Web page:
Saturday 3 December 2016

Wide gap in rankings for rents, values

Donal Buckley Commercial Property Editor

Published 14/04/2010 | 05:00

Unit 11 Nutgrove Shopping Centre, Rathfarnham, a 105sqm store with ancillary mezzanine
accommodation. The agents Lisney are declining to quote a rent. However the centre's agents
Jones Lang LaSalle report rents are averaging around €780 per sqm.
Unit 11 Nutgrove Shopping Centre, Rathfarnham, a 105sqm store with ancillary mezzanine accommodation. The agents Lisney are declining to quote a rent. However the centre's agents Jones Lang LaSalle report rents are averaging around €780 per sqm.

Dublin's office, retail and industrial rents are still among the most expensive in Europe despite the values for similar Dublin properties falling to some of the cheapest.

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While Dublin retail rents have fallen to around €3,055 per sqm they are still the eighth most expensive among 46 cities surveyed by CB Richard Ellis in its Quarter One 2010 survey for Europe, the Middle East and Africa (EMEA).

In contrast the values of prime Dublin retail properties, based on an average 6.5pc yield, is 14th cheapest as it ranks at 32 in the league. This yield makes Dublin shops 19pc cheaper to buy than their equivalents in regional British cities such as Glasgow, Edinburgh and Manchester where yields are 5.25pc.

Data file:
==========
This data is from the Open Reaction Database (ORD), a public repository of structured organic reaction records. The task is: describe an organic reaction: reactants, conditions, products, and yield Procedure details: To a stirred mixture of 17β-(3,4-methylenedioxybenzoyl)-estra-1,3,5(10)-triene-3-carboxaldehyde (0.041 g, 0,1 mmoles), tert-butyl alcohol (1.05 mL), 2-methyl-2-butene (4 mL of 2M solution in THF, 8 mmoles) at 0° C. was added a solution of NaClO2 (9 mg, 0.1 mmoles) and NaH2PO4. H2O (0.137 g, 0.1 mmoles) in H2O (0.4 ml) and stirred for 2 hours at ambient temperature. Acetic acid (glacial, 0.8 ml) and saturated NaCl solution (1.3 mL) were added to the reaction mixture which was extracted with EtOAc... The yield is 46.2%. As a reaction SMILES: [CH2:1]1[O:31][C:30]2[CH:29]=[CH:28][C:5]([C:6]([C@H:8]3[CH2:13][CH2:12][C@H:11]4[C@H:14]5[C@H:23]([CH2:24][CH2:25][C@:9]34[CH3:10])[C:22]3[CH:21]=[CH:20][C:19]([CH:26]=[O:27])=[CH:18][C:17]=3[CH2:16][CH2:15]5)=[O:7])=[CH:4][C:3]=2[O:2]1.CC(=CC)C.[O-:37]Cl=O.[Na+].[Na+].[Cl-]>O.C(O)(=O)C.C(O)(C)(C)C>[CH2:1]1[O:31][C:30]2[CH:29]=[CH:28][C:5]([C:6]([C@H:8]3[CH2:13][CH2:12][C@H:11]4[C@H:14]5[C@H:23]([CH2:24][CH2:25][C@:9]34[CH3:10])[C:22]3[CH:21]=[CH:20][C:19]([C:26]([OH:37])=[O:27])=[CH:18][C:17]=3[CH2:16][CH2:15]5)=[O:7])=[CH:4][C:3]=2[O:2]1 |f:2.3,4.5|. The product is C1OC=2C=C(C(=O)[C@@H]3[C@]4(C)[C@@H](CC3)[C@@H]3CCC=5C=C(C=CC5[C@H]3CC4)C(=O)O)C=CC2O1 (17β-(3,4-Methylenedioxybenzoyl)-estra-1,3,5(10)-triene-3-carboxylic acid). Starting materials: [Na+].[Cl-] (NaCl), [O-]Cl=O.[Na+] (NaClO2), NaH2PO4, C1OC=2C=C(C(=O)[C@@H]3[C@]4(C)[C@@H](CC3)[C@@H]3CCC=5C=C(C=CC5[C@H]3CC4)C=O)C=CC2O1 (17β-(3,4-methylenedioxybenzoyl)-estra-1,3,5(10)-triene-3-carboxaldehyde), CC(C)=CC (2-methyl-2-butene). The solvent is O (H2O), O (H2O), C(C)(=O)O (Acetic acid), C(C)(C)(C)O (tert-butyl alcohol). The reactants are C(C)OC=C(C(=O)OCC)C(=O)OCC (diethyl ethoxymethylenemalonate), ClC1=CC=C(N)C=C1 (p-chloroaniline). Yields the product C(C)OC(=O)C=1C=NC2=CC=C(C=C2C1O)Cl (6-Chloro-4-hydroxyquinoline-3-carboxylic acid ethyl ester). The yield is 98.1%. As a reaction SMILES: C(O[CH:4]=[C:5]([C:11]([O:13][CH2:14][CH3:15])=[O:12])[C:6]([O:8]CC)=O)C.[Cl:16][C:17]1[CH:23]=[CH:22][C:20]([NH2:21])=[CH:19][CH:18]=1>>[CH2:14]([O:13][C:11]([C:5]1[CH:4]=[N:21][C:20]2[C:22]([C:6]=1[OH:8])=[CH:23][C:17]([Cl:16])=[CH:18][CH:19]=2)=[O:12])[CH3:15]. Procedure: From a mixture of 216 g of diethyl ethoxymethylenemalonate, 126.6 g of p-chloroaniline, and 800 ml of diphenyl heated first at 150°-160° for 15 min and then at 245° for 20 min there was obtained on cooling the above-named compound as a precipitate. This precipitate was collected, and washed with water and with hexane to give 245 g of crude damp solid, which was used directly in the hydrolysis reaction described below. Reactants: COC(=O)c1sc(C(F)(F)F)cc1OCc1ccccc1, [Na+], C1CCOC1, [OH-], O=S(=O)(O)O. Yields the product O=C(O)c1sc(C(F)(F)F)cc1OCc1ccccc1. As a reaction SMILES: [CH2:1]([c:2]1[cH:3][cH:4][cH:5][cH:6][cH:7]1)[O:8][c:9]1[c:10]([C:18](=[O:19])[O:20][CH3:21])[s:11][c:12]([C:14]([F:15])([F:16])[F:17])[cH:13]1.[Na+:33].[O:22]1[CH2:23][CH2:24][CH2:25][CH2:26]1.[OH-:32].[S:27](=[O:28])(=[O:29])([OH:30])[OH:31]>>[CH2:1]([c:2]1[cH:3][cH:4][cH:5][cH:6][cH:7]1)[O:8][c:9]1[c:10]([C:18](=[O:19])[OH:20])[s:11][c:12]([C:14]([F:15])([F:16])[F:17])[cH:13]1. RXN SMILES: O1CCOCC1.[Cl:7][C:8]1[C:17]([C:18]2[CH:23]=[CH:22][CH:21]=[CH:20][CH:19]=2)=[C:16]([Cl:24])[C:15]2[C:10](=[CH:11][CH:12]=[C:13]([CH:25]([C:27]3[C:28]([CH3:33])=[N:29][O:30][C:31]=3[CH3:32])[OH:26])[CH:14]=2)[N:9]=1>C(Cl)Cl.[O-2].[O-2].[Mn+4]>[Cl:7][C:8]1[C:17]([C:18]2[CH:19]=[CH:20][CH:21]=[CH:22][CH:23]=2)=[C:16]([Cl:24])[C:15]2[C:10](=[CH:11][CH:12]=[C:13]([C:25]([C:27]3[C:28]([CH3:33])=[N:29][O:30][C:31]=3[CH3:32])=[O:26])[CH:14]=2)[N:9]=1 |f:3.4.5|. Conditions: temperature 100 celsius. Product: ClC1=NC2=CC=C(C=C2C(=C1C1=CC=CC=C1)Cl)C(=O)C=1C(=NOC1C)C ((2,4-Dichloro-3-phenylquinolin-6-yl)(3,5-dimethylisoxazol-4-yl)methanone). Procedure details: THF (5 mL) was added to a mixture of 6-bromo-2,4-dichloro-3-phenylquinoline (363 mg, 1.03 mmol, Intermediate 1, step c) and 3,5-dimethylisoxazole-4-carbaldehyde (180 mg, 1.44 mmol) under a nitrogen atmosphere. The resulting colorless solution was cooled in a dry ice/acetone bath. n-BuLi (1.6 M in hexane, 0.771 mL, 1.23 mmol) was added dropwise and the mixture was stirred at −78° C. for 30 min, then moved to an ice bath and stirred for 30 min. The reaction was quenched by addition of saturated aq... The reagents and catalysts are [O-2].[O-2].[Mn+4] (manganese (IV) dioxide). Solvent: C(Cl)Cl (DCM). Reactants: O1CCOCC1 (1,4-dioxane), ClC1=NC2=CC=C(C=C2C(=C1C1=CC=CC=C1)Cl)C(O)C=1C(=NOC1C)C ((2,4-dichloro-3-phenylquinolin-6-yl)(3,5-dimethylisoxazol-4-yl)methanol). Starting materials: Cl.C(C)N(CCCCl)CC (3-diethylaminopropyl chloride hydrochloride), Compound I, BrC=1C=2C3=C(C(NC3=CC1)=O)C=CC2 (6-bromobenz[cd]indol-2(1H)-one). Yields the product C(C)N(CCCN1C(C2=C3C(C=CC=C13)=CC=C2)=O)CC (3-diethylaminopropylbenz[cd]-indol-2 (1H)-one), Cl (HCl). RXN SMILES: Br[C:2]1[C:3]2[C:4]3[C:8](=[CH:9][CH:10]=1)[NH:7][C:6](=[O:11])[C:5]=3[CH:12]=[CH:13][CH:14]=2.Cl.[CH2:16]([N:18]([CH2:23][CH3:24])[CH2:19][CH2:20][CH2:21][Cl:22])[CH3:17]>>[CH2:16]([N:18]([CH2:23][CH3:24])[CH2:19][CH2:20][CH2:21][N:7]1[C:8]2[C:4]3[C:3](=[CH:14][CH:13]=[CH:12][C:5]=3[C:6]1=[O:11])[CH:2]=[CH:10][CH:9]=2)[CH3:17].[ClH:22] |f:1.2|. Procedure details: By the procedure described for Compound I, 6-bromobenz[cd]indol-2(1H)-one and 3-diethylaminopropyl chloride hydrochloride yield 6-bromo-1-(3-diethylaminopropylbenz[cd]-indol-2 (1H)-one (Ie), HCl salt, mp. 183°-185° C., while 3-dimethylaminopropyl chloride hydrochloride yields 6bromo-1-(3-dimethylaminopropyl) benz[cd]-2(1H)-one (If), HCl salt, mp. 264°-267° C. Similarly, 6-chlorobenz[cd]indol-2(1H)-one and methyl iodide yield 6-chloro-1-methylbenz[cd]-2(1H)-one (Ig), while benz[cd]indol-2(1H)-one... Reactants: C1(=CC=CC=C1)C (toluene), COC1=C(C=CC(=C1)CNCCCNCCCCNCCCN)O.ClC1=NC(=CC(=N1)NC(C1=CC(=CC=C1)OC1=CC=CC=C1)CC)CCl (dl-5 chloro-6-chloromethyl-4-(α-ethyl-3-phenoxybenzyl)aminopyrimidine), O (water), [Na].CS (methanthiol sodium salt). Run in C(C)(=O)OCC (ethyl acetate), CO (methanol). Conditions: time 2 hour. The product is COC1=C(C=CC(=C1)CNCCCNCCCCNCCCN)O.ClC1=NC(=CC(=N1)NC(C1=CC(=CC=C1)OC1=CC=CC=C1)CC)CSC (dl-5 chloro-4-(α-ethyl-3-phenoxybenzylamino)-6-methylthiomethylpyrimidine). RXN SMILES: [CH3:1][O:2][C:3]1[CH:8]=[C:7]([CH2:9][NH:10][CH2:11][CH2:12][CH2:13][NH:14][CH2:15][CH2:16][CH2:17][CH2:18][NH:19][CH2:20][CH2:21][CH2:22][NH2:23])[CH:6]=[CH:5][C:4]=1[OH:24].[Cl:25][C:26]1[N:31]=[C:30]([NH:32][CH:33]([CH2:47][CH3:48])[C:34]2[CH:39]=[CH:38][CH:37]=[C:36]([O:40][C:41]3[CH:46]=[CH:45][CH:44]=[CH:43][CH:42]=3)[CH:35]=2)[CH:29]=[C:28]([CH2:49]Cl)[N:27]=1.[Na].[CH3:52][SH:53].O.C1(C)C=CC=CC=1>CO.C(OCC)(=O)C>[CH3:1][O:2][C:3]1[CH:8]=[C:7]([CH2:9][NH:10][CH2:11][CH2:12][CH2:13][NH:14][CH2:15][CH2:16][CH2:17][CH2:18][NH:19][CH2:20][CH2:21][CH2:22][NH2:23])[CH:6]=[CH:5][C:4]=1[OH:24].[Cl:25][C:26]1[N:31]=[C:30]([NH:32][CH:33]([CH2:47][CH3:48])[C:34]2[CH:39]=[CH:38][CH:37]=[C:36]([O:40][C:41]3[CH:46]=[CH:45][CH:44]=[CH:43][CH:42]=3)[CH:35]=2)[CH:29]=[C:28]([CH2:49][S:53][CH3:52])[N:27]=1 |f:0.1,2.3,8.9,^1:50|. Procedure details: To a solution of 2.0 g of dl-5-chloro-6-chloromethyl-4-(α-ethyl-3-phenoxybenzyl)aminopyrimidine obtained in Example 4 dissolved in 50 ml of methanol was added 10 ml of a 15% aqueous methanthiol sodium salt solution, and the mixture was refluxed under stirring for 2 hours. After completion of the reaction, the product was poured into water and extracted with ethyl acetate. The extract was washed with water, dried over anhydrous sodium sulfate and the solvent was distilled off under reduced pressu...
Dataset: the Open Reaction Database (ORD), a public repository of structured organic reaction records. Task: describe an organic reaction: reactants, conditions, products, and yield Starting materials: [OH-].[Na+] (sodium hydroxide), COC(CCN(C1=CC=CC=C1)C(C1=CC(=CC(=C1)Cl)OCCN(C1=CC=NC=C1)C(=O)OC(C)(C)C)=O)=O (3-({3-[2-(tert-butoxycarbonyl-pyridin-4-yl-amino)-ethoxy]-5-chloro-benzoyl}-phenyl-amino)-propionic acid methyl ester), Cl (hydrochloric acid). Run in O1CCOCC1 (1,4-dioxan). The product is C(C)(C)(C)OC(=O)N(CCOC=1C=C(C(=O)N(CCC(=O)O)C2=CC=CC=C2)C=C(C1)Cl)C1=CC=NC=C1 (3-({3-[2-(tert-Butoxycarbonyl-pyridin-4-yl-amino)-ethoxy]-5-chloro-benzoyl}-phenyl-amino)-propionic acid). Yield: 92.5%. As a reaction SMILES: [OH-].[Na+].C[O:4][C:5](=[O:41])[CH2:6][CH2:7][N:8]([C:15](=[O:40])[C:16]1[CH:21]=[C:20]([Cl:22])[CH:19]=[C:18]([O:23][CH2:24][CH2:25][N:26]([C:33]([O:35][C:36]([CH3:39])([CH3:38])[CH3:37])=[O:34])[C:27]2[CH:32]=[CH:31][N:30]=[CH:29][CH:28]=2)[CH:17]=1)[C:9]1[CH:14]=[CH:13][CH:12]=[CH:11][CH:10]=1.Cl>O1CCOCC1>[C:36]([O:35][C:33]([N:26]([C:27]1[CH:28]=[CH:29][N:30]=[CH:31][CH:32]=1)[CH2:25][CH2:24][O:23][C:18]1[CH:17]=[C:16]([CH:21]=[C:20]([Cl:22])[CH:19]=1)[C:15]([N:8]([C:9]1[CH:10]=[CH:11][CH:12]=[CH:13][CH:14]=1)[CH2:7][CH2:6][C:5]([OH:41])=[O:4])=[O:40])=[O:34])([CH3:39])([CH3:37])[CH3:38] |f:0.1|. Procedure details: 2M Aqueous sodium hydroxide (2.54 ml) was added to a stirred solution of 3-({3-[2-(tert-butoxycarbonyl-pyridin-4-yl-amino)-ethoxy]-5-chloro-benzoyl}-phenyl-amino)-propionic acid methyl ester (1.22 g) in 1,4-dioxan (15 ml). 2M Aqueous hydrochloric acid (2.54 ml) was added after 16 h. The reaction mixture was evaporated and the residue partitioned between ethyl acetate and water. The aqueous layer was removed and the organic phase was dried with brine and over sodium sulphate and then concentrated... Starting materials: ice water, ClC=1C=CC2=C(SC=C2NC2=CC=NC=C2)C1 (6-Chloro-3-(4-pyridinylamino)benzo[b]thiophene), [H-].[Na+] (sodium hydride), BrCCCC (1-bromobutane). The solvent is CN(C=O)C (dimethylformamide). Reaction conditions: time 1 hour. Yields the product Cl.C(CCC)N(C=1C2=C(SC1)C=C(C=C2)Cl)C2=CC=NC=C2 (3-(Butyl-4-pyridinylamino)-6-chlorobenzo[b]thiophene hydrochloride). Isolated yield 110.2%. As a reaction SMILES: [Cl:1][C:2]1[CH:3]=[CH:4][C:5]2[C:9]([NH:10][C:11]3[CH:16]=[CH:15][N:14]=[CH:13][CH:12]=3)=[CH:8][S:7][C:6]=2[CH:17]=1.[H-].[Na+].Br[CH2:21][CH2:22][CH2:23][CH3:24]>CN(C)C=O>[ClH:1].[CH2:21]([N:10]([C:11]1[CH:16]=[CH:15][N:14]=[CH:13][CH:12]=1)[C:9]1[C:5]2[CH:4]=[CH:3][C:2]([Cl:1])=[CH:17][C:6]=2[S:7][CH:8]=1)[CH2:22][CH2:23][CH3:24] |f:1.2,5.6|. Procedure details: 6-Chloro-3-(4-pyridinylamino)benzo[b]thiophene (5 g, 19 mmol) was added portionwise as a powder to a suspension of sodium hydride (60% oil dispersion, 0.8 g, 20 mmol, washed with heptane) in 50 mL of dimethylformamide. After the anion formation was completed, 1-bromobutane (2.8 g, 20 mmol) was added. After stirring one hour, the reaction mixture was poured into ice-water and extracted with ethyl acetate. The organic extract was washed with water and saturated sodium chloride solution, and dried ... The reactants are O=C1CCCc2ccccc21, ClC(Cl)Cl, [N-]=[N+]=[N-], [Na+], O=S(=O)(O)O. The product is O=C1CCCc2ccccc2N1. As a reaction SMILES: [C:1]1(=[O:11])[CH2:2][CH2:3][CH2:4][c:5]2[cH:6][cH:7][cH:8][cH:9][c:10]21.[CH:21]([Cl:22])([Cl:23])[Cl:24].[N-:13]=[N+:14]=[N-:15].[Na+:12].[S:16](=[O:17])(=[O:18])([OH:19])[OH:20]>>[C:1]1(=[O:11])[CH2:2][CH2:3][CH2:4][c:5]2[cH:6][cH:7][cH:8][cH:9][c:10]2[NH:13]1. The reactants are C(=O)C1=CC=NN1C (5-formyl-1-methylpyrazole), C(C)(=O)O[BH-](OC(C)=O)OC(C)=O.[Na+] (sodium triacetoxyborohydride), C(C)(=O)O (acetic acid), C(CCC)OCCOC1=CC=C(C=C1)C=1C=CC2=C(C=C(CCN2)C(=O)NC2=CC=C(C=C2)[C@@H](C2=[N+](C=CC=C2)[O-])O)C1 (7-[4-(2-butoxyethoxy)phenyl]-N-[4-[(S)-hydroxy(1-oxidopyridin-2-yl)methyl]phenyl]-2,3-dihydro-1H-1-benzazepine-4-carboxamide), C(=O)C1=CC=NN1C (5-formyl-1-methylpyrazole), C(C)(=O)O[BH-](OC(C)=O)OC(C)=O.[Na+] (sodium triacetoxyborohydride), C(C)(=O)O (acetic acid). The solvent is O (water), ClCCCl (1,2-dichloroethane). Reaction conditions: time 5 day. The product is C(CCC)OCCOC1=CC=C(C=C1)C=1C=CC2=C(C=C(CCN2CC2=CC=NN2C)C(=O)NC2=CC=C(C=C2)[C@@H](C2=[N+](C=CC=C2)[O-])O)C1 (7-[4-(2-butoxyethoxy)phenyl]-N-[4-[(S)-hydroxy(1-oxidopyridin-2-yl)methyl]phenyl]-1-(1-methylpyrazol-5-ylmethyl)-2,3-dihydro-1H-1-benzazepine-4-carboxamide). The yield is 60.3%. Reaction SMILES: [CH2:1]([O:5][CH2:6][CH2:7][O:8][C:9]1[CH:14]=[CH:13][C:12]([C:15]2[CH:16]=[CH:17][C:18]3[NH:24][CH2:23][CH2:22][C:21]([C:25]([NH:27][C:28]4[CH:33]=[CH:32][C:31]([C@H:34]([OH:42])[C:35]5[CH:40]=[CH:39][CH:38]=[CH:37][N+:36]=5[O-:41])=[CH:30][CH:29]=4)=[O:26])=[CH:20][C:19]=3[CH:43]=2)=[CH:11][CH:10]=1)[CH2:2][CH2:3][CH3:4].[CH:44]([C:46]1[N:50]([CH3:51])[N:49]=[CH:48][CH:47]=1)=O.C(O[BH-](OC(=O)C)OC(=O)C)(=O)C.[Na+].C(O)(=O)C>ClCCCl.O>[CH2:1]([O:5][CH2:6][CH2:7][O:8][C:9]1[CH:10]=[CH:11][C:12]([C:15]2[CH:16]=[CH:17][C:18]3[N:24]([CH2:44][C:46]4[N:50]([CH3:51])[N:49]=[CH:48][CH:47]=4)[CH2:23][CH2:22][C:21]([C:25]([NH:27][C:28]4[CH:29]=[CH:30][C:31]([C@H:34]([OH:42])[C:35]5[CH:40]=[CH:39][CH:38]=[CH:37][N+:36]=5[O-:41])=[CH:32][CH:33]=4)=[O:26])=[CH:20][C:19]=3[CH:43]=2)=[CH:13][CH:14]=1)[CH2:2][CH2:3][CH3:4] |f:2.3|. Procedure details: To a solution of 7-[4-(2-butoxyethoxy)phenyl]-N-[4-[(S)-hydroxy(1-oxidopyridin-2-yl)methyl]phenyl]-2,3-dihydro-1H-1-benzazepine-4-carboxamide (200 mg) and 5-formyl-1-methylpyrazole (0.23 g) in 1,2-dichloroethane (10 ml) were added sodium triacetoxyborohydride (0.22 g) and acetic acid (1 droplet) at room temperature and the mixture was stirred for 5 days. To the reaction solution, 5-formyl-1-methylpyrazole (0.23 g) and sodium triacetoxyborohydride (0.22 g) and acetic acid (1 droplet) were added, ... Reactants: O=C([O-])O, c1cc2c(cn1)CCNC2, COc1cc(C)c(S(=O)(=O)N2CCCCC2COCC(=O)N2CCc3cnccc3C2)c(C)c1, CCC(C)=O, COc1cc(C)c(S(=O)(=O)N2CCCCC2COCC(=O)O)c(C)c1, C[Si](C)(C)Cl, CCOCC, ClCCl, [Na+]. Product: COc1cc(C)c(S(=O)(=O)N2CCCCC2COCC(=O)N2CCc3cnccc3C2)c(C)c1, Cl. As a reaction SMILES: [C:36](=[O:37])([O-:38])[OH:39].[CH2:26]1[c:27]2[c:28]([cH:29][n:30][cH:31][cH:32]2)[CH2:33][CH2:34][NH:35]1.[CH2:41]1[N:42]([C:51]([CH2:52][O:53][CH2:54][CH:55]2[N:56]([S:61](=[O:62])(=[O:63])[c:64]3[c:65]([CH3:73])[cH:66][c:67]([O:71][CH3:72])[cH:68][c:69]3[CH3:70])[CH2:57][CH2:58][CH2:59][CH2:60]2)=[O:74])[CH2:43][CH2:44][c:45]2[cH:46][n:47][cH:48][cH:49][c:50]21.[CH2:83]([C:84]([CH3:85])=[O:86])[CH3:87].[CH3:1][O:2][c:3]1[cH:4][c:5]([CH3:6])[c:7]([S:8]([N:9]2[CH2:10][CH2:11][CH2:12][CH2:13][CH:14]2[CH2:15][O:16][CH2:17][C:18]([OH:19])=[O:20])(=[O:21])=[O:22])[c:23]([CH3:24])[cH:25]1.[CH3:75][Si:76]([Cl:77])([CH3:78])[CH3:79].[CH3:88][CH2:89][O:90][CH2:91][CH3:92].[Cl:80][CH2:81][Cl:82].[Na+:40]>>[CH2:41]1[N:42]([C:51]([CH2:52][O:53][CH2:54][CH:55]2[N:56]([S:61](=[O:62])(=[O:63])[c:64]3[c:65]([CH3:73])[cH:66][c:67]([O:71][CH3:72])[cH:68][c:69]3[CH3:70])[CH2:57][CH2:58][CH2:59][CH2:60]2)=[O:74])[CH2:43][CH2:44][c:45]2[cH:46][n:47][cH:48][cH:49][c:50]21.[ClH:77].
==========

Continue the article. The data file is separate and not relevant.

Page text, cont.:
Unchanged

The three British cities have seen their property values rise in line with a partial recovery in British commercial property values while Dublin retail values have remained unchanged since they suffered a 61pc drop in values in 2008.

Dublin retail rents have fallen 35pc from their peak and three places from their top five position a few years ago, nevertheless CBRE's survey shows the retail rents in Dublin are now almost double those of the three British cities.

Dublin prime offices rents have fallen 44pc from their peak to €376 per sqm in Q1 while yields have moved out 375 basis points to 7.5pc. Nevertheless prime Dublin office rents are still 12th most expensive while its values rank at only 37.

Only Moscow and Kiev offices have seen sharper falls than Dublin in both rents and values. Despite Greece's difficulties, Athens offices are recording higher rents and values than those of Dublin.

A similar gap is shown between Dublin's prime industrial rents and values. Although shed rents have fallen 34pc to €86 per sqm, they are still seventh most expensive in EMEA and industrial yields at 9pc are only 32 on the rankings.

Irish Independent

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